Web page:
Allow the vials to rotate until all acetone has evaporated. There maybe a fine layer of acetone-condensation on vial walls; therefore, vials need to be examined individually. Time required to roll vials varies based upon laboratory conditions. Once the vials are dry, cap and store them either in chilled or dark conditions. Insects have been observed resting on lids with conical liners or torn foil liners that hang below the lip of the vial (i.e., avoiding treated surfaces); therefore, it is important to use un-lined lids.

Any remaining solution not used to prepare vials should be disposed properly. The solution remaining in the volumetric flask can be sealed with Parafilm and stored in the refrigerator. Date the vials when they are prepared, because different insecticides have different shelf lives. For example, pyrethroid-coated vials are good for approximately one month; whereas vials coated with a more unstable insecticide, like an organophosphate, have shelf lives of two weeks or less.

2.4.2 Modified Adult Vial Test for Systemic Insecticides

Floral foam is needed to serve as a substrate for delivering the insecticide solution to insects 4. Cut floral foam (12mm X 12mm) pieces using a cork borer. Place one piece of floral foam into the glass vials previously described. Fill the repeating pipettor adjusted to deliver 0.5ml solution and dispense onto the floral foam. This volume of liquid should saturate the piece of floral foam, but should not exceed the level of the foam in the vial. Again work in sequence from the control (10% by weight honey:water solution only) and lowest to highest concentrations.

2.5. Storing Vials

2.5.1 Adult Vial Test for Contact Insecticides

When storing insecticide coated vials, know the properties of the insecticide. Different insecticides have different storage requirements such as: pyrethroids are light sensitive and can be stored at room temperature but in the dark; however, organophosphate insecticides are temperature sensitive and need to be stored in a freezer. If insecticides are required to be stored in the freezer, they must be warmed to room temperature before exposing the insects.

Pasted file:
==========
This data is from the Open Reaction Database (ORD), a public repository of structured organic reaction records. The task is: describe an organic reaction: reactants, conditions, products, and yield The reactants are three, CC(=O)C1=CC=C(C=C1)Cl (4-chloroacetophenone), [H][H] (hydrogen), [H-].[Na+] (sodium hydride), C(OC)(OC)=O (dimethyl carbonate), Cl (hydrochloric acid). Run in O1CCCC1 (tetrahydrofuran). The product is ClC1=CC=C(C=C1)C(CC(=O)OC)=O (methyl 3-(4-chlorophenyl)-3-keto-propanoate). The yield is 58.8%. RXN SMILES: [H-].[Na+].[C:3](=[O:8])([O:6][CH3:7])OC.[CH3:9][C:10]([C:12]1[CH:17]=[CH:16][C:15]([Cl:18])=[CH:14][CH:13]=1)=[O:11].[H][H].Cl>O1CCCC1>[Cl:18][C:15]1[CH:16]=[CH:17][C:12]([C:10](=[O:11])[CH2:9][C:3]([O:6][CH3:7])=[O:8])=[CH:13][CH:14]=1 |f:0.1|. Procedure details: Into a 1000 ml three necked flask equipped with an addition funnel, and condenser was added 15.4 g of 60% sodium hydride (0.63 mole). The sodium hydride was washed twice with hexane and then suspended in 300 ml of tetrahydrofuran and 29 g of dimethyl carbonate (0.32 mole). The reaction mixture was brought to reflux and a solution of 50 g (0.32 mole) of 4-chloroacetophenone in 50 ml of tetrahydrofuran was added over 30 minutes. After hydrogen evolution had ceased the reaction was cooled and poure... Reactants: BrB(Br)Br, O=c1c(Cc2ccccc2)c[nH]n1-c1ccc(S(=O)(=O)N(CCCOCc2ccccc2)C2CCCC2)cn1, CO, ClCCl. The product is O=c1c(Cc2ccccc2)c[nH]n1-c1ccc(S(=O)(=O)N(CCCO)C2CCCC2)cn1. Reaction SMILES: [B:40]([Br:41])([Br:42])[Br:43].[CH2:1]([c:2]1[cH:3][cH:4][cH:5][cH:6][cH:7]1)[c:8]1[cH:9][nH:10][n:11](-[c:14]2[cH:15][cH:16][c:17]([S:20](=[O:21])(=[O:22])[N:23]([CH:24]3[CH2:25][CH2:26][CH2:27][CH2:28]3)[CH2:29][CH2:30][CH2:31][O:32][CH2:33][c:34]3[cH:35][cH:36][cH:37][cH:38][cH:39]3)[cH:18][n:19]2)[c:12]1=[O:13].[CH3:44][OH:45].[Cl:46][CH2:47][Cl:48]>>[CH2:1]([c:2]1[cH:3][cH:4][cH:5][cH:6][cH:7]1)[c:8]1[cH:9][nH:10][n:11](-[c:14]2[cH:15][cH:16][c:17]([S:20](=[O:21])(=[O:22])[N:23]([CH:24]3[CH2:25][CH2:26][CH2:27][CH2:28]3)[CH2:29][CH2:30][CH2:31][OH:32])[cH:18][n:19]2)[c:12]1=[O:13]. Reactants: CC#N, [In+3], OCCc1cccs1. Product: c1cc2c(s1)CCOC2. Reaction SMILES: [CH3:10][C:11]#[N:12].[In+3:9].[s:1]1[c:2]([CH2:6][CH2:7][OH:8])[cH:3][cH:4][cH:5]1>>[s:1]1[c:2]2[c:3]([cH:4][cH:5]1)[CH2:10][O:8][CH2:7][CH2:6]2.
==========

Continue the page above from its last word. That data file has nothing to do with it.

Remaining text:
2.6 Bioassay

Collect the insects to be tested. This process can be done using pheromone-baited traps, sweep nets, or any other means of mass capture. Insects should be held for 8-24h to allow for natural mortality to occur for those injured during the collection process; provide them with food and a moisture source during this period. Test 10-25 insects per concentration (10 minimum); the larger the number of insects tested, the more robust the data set will be. When selecting insects for the bioassay, choose healthy, active individuals and discard lethargic or abnormal individuals. Place insects in the vials such that they are exposed to the full range of the concentrations and not just one concentration at a time. This procedure will prevent placing the most healthy and active individuals in one or a few concentrations. Additionally, if it is not possible to conduct the experiment with a minimum of 10 insects per concentration, expose as many as possible to each concentration. Then collect more insects from the same sample area within a short time (two-three weeks) and repeat the experiment. Some insects can lose susceptibility (build resistance) as the crop season progresses; therefore, the response of individuals collected in the early spring may be different from those collected in the fall28.

Develop criteria to assess mortality. The most commonly used criteria used to classify insects as moribund or dead are a lack of coordinated movement. These observations may include the inability to right itself if placed on its dorsal surface, unable to sustain coordinated flight of 1m or lack of coordinated movement when gently prodded with a blunt instrument. If the individual can right itself but falls over, there is no coordinated movement; the insect should be considered dead. The insect may experience difficulties righting itself on a slick surface; therefore, it maybe necessary to supply the insect a surface so that it is able to gain the traction necessary to right itself. Record the number of survivors and dead individuals to calculate the survivorship for each concentration.

2.6.1 Adult Vial Test for Contact Insecticides

Place the insect(s) into the vial and secure the cap loosely. The lid needs to prevent the insect from escaping, but be loose enough to allow air flow. For most insect bioassays, only one insect is placed in each vial; however, small insects, e.g. whiteflies or thrips, may be exposed at a rate of as many as 30 individuals per vial6, 15. Place the vials upright at room temperature until the insects are assessed for mortality at the endpoint of the bioassay. Exposure times can differ with species and possibly the insecticide3,5-27. In the process of establishing initial toxicity levels with a new insect or chemical, monitor the subjects at multiple scheduled time points after exposure. Examinations can be terminated when mortality at the highest concentration is 100% while still maintaining high survivorship (<10% mortality) in the non-insecticide treated control. If 100% mortality is not achieved at the highest concentration with high survivorship in the control, the bioassay should be repeated using a range of higher concentrations. Ideally, mortality levels should increase as the insecticide concentration increases.